The Payroll Protection Program (PPP) is not provided through SBA directly, so the first step to qualifying for a loan through the Payroll Protection Program is to find an SBA approved lender in your community. If your bank is not an SBA lender, you can contact the SBA at 1-877-475-2435 to find one; or visit the SBA website section on the 7(a) loan program. If you have trouble getting through to the national SBA office, this link will take you to your district office.
Who is eligible?
- Small and medium sized businesses with fewer than 500 employees;
- Nonprofits with fewer than 500 employees;
- 501(c)(3) organizations (this is a tax-exempt designation conferred by the IRS based on the operations of the organization);
- Sole proprietors;
- Self-employed individuals; and
- Independent contractors who typically receive 1099s.
How soon will the Payroll Protection Program be disbursing loans?
Secretary Steve Mnuchin said: “Treasury and the Small Business Administration expect to have this program up and running by April 3 so that businesses can go to a participating SBA 7(a) lender, bank, or credit union, apply for a loan, and be approved on the same day.”
What are allowable uses for Payroll Protection Program loans?
- Payroll costs;
- Certain costs related to the continuation of group health care benefits;
- Employee salaries (including commissions);
- Mortgage, rent and utilities payments; and
- Interest on any other debt obligations that were incurred before the covered period.
Can Payroll Protection Program loans be turned essentially into grants?
Yes. A loan recipient may be eligible for forgiveness on a covered loan used for costs including up to eight weeks of payroll, mortgage and rent obligations, and utility payments. But there are specific requirements:
- Every dollar a company spends on payroll, utilities, rent, or interest on mortgage debt during the eight-week covered period will be added together. That amount will be forgiven, up to the total amount your company borrowed through the program.
- In order to ensure the loan amount will be forgiven, employers may not lay off any employees during the first eight weeks after they receive the loan.
- Companies that reduce the salaries of workers who make less than $100,000 per year during this eight-week period by more than 25% will also have the forgivable amount of their loan reduced.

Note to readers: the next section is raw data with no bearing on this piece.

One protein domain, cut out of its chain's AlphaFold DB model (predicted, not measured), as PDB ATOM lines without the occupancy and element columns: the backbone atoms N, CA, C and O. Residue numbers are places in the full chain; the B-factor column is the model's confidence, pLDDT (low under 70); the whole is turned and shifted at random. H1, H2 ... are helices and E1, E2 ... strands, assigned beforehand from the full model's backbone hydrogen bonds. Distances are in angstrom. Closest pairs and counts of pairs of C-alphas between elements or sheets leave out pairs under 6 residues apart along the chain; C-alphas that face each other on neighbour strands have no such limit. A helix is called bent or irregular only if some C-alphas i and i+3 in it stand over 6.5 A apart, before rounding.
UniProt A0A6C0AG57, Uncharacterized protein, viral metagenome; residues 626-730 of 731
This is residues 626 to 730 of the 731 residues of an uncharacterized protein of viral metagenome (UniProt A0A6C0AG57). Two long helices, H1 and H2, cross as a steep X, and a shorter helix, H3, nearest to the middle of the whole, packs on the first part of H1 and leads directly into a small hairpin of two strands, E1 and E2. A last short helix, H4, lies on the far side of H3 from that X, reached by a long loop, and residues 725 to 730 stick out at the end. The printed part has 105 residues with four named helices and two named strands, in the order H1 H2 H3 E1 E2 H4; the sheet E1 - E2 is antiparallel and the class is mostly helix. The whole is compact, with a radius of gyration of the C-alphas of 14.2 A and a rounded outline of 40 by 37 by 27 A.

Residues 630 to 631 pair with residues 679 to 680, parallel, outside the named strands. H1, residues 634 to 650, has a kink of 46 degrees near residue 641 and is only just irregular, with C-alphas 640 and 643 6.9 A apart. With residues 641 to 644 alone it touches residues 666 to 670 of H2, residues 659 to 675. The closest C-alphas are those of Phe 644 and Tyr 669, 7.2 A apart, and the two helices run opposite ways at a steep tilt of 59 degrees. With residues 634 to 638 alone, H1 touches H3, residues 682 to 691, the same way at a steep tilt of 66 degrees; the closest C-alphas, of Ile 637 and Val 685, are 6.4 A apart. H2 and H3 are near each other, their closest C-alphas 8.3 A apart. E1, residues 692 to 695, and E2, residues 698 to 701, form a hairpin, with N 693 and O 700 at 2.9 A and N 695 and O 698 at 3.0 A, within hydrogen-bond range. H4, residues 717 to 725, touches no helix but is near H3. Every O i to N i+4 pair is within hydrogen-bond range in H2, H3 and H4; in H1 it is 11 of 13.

What’s the interest rate on Payroll Protection Program loans?
The maximum interest rate is 4%, but rates are reportedly much lower.
What size business loan do you qualify for?
- The CARES Act allows businesses to take out loans equal to 2.5 times their average monthly payroll from 2019 with the total capped at $10 million. Payroll figures include salary and wages, health care benefits and paid sick leave.
How do I apply for a Payroll Protection Program loan?
- This program is not provided through SBA directly, so the first step to qualifying for a 7(a) loan is to find an SBA approved lender in your community. Your lender can guide you through the application process and determine which 7(a) loan product will work best for your business.
- For questions on finding a local SBA lender, contact your district SBA office, which can be found here. You can also contact the national SBA office at 1-877-475-2435 or email firstname.lastname@example.org. If you are having trouble getting through to, or getting your questions answered by, the SBA, please submit this form, and NAHB staff will follow up and provide additional guidance as needed.
Read the entire PPP Interim Final Rule issued by SBA here (.pdf)
Source: National Association of Home Builders (NAHB).
Disclaimer: NAHB is providing this information for general information only. This information does not constitute the provision of legal advice, tax advice, accounting services, investment advice, or professional consulting of any kind nor should it be construed as such.